Crowdsourcing: Far from the Madding Crowd

It sounds great. You’ve got a tough, labour-intensive piece of work to do. “Let’s get the crowd to do it for us”, you say. Knock up an app and the job gets done. You save cash and look trendy all at once.

There are some high profile examples that show it works: Galaxy Zoo, Foldit and Wikipedia. What have you got to lose?

Well, there are also plenty of low profile examples where crowdsourcing has gone nowhere. So before you jump into that crowdsourcing strategy, ask yourself some questions:

Why should all those people work for you?

People are only going to engage with your problems if they feel good about it. As a minimum, that means having fun. Better still, you want to help them feel that they’re making a contribution to some bigger purpose. Can you offer that?

Will they enjoy working for you?

Even a bigger purpose wears off over time. For most people, that takes maybe a minute or two. After that, they have to enjoy what they’re doing for it’s own sake. So you need to invest in building an app that’s easy and fun to use. Knocking together something in someone’s spare time won’t cut it.

Will they really enjoy working for you?

If you can’t offer purpose, then you’d better offer a lot of fun. There are some pretty compelling games out there. They’re not trying to be anything other than games, so they have to be good to survive. Can you really compete?

How much work will you need to do to support them?

Recruiting and supporting a community of people is hard work. Labelling it as crowdsourcing doesn’t make it any easier. Look at Wikipedia – there’s an awful lot of work goes into resolving conflicts, arbitrating disputes, and suchlike.

How much work will you need to do to use their outputs?

Can you rely on the crowd’s outputs, or do you need to check and quality assure them before you can use them? I’ve seen situations where it took someone longer to check the crowd’s analysis than it would have taken to do the analysis themselves.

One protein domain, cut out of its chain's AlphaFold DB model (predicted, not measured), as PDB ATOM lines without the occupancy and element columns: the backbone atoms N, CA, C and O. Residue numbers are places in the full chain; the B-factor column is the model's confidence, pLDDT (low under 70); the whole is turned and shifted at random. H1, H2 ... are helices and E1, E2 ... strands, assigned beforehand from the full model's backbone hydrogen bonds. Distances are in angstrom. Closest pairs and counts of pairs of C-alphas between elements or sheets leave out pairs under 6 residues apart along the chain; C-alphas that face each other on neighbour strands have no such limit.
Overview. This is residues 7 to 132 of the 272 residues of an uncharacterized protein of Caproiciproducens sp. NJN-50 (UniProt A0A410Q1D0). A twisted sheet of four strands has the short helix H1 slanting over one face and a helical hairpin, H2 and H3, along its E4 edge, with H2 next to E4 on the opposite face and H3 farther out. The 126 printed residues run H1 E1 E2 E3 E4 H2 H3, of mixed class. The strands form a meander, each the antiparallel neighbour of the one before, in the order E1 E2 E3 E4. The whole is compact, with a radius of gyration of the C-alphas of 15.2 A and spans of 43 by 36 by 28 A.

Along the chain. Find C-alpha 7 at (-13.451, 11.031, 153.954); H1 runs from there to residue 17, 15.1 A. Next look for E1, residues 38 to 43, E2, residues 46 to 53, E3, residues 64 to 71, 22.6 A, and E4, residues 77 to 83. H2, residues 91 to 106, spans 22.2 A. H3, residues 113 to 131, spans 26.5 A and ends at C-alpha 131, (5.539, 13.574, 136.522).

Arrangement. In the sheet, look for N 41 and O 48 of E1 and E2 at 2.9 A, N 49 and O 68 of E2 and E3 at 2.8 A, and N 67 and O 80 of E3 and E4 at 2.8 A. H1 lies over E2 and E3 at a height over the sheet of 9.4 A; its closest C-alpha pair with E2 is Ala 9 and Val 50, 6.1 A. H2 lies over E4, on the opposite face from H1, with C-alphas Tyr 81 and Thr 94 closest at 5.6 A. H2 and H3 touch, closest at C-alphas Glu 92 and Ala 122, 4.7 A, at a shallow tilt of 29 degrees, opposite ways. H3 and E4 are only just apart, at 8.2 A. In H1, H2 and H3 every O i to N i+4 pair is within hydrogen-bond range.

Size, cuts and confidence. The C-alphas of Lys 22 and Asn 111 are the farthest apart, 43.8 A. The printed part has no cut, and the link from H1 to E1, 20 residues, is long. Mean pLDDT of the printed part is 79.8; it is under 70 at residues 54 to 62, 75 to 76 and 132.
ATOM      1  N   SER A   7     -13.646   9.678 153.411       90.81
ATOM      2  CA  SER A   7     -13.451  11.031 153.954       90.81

And remember that the crowd isn’t all good – some of the people in it will try to subvert the process, either because they have a problem with you, or simply for the sheer fun of it. Of course, you can build cross-checking into the app, but that complicates the development. (And you now need to recruit and support a much bigger crowd.)

Crowdsourcing works when you have the right problem and the right relationship with your audience (or the right image from which to build that relationship). Even then, you need to think carefully about the app and the support framework. The potential rewards are high, but you have to be prepared to invest time, credibility and thought to achieve them.

Are you prepared to do that work? And, if you are, might it not make more sense to simply knuckle down and do the analysis yourself?

Dr Graham Oakes is a highly skilled systems engineer and project manager with over 20 years’ industry-proven experience backed by a track record of delivering highly innovative and effective solutions. Graham helps people untangle complex technology, relationships, processes and governance. As an independent consultant, he helps organisations such as Sony Computer Entertainment, The Open University, the Council of Europe and the Port of Dover to define strategy, initiate projects and hence run those projects effectively. Prior to going independent, he held positions including Director of Technology at Sapient, and Head of Project Management for Psygnosis (a subsidiary of Sony). His book, Project Reviews, Assurance and Governance, was published by Gower in October, 2008.